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[411] Demosthenes. Never since the great Greek, has she sent forth any one so lavishly gifted for his word as a tribune of the people. In the first place, he had a magnificent presence, impressive in bearing, massive like that of Jupiter. Webster himself hardly outdid him in the majesty of his proportions. To be sure, he had not Webster's craggy face, and precipice of brow, nor his eyes glowing like anthracite coal; nor had he the lion roar of Mirabeau. But his presence filled the eye. A small O'Connell would hardly have been an O'Connell at all. These physical advantages are half the battle.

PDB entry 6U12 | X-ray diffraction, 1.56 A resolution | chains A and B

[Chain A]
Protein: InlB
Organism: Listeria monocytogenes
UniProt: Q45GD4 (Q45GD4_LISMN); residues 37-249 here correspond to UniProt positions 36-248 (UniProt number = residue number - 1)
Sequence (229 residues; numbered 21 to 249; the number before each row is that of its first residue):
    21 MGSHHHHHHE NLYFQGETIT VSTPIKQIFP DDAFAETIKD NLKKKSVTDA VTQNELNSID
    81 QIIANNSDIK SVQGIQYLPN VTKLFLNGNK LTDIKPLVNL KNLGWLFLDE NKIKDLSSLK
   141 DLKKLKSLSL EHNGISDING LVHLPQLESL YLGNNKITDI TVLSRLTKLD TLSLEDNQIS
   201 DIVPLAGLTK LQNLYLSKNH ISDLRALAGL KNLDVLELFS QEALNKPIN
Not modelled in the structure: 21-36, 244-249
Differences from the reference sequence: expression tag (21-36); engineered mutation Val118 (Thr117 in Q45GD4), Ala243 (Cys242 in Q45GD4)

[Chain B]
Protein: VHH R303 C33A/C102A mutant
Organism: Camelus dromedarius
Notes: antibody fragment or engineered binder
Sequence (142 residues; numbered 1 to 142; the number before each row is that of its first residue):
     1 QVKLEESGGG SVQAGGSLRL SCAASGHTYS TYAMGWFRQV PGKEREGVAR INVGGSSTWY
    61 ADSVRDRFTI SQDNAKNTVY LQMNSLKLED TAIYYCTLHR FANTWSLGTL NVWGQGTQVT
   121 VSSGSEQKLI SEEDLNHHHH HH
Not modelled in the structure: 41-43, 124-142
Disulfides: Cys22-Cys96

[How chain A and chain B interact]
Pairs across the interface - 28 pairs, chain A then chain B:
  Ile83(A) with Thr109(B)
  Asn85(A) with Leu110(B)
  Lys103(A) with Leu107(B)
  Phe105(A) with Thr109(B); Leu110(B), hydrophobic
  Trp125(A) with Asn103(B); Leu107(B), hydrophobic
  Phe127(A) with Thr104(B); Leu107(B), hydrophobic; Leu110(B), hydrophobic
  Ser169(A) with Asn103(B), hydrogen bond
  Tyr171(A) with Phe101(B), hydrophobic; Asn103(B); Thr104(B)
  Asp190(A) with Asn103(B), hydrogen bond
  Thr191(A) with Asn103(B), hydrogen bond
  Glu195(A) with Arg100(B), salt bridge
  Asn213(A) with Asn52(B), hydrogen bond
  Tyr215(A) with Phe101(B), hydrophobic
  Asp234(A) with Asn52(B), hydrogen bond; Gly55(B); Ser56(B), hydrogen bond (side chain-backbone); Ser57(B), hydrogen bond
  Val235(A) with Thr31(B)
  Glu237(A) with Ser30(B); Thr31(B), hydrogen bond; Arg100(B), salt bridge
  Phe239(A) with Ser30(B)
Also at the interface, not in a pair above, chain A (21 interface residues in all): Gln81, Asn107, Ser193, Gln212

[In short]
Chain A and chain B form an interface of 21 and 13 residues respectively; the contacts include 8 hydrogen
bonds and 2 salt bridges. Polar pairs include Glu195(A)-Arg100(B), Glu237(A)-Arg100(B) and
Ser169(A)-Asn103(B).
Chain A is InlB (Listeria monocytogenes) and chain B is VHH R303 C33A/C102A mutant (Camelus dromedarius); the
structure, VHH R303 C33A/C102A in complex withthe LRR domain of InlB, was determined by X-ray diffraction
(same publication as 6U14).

I remember Russell Lowell telling us that Mr. Webster came home from Washington at the time the Whig party thought of dissolution a year or two before his death, and went down to Faneuil Hall to protest; drawing himself up to his loftiest proportion, his brow clothed with thunder, before the listening thousands, he said, “Well, gentlemen, I am a Whig, a Massachusetts Whig, a Faneuil-hall Whig, a revolutionary Whig, a constitutional Whig. If you break the Whig party, sir, where am I to go?” And says Lowell, “We held our breath, thinking where he could go. If he had been five feet three, we should have said, ‘ Who cares where you go?’ ” So it was with O'Connell. There was something majestic in his presence before he spoke; and he added to it what Webster had not, what Clay might have lent,--infinite grace, that magnetism that melts all hearts into one. I saw him at over sixty-six years of age, every attitude was beauty, every gesture grace. You could only think of a greyhound as you looked at him; it would have been delicious to have watched him, if he had not spoken a word. Then he had a voice that covered the gamut. The majesty of his indignation, fitly uttered in tones of superhuman power, made him able to “indict” a nation, in spite of Burke's protest.

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